Very few people that have played Bluegrass and country music have succeeded in as many areas of the business as Mac Wiseman. One of the outstanding singers of all time, he is known throughout the world as “The Voice with a Heart.” He has worked as a newscaster, disc jockey, head of a talent agency, a sideman playing guitar or bass fiddle, a promoter, an elected official of trade organizations, and a record company executive.
He was named Malcom B. Wiseman when he was born on May 23, 1925, in Crimora, Virginia, located in the Shenandoah Valley, just North of Waynesboro. His family home was the gathering place for friends and neighbors on Saturday nights, because they owned a phonograph and a battery powered radio. Listening to the Grand Ole Opry and other radio shows was a very special event to which all looked forward, not only for the enjoyment of the music, but also as a relief from the heavy work that was a part of everyday farm life.
In the 1930s, the word polio struck fear in the hearts of many. Mac had a bout with polio that left him with a limp that he still has today. He received a scholarship from the National Polio Foundation and attended the Conservatory of Music in Dayton, Virginia, where he studied music theory, radio, and piano, one of only a couple of the Bluegrass pioneers to have studied classical music.
Mac started playing guitar when he was fourteen and joined a band during his high school days called The Hungry Five. He began his professional career in 1943 by forming his first group called the Country Boys. One of the most influential female vocalists of all time, Molly O’Day, heard Mac and hired him as a featured singer and bass fiddle player in 1946 and took him to Knoxville, Tennessee. Mac played bass on Molly’s first recordings for Columbia Records on Thanksgiving Day, 1946 in Chicago, Illinois.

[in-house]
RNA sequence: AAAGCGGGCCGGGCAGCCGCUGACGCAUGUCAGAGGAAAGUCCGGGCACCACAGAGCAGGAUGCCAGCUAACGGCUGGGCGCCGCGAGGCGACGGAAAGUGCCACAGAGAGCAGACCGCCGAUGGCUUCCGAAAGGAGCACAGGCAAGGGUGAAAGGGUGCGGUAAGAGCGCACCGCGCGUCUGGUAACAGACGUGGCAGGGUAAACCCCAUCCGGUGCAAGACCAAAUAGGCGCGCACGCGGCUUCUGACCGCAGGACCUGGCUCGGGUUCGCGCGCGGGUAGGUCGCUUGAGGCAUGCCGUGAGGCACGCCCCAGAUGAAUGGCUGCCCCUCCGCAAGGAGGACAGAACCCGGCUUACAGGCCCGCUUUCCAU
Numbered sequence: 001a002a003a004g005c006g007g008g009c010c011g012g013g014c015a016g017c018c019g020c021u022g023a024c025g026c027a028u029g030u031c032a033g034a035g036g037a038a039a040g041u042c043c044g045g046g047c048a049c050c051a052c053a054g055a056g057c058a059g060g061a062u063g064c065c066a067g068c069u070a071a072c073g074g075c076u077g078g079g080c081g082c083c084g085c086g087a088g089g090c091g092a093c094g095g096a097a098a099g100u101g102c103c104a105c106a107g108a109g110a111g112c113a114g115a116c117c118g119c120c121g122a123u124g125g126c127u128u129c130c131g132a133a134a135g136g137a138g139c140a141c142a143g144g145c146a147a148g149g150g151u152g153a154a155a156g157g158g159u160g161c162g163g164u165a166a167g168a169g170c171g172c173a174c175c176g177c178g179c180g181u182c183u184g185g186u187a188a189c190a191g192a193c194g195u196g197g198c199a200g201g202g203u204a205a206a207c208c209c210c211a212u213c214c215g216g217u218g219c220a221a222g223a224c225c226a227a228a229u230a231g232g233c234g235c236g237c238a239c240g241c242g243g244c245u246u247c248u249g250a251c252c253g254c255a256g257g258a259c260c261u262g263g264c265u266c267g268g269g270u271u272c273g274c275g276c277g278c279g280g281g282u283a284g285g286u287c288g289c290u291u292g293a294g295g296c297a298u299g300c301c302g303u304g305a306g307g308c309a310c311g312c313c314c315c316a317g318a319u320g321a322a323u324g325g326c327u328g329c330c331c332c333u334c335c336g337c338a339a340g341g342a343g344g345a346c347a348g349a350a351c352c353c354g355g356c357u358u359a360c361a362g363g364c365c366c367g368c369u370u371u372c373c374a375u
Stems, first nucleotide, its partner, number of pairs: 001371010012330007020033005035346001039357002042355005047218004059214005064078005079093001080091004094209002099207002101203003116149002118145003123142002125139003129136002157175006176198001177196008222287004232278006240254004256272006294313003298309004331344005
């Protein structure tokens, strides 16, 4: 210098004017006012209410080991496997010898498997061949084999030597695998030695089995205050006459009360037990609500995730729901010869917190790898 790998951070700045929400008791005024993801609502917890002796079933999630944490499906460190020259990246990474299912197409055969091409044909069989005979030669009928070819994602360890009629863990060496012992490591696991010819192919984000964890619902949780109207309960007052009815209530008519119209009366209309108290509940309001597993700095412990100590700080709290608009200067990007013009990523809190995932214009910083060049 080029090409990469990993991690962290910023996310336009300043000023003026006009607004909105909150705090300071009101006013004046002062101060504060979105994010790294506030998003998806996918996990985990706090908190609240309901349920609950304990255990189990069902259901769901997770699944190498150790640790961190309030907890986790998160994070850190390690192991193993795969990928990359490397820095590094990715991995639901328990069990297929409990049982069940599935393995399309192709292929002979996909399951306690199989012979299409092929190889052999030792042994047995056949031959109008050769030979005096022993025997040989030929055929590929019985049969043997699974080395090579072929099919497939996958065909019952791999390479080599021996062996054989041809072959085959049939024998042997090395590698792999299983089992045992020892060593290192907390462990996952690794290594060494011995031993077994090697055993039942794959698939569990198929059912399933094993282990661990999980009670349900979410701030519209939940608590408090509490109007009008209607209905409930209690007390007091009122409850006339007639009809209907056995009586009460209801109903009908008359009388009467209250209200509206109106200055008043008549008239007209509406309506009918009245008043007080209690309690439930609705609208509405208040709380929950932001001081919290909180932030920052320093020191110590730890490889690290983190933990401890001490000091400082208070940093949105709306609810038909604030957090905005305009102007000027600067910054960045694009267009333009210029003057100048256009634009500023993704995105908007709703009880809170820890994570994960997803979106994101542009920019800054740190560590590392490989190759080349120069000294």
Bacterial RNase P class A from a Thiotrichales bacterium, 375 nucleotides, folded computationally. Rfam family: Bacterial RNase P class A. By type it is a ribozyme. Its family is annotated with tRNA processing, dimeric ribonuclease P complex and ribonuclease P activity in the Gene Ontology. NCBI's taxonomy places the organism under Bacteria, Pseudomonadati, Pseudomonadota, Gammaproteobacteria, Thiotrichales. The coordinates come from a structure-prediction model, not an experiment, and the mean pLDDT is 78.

When Mac left the great Molly O’Day’s Cumberland Mountain Boys in 1947, he put together a band called the Country Boys that included another Bluegrass pioneer, Curley Seckler. When WCYB radio in Bristol, Tennessee debuted that spring, Mac Wiseman & the Country Boys, the Stanley Brothers, and Curley King & His Hilltoppers were the first musical acts on the station. WCYB’s “Farm and Fun Time” would have a profound effect on many of the prominent musicians of today’s Bluegrass, because of the friendships that started there. Lester Flatt and Earl Scruggs were with Bill Monroe during this time. When they were traveling through the WCYB listening area, they would tune in the station to listen one of their favorite singers. When Lester Flatt joined with Earl Scruggs in 1948 to form the Foggy Mountain Boys, they hired Mac to play guitar and sing tenor. Mac had disbanded his Country Boys a couple of months before and returned to Virginia.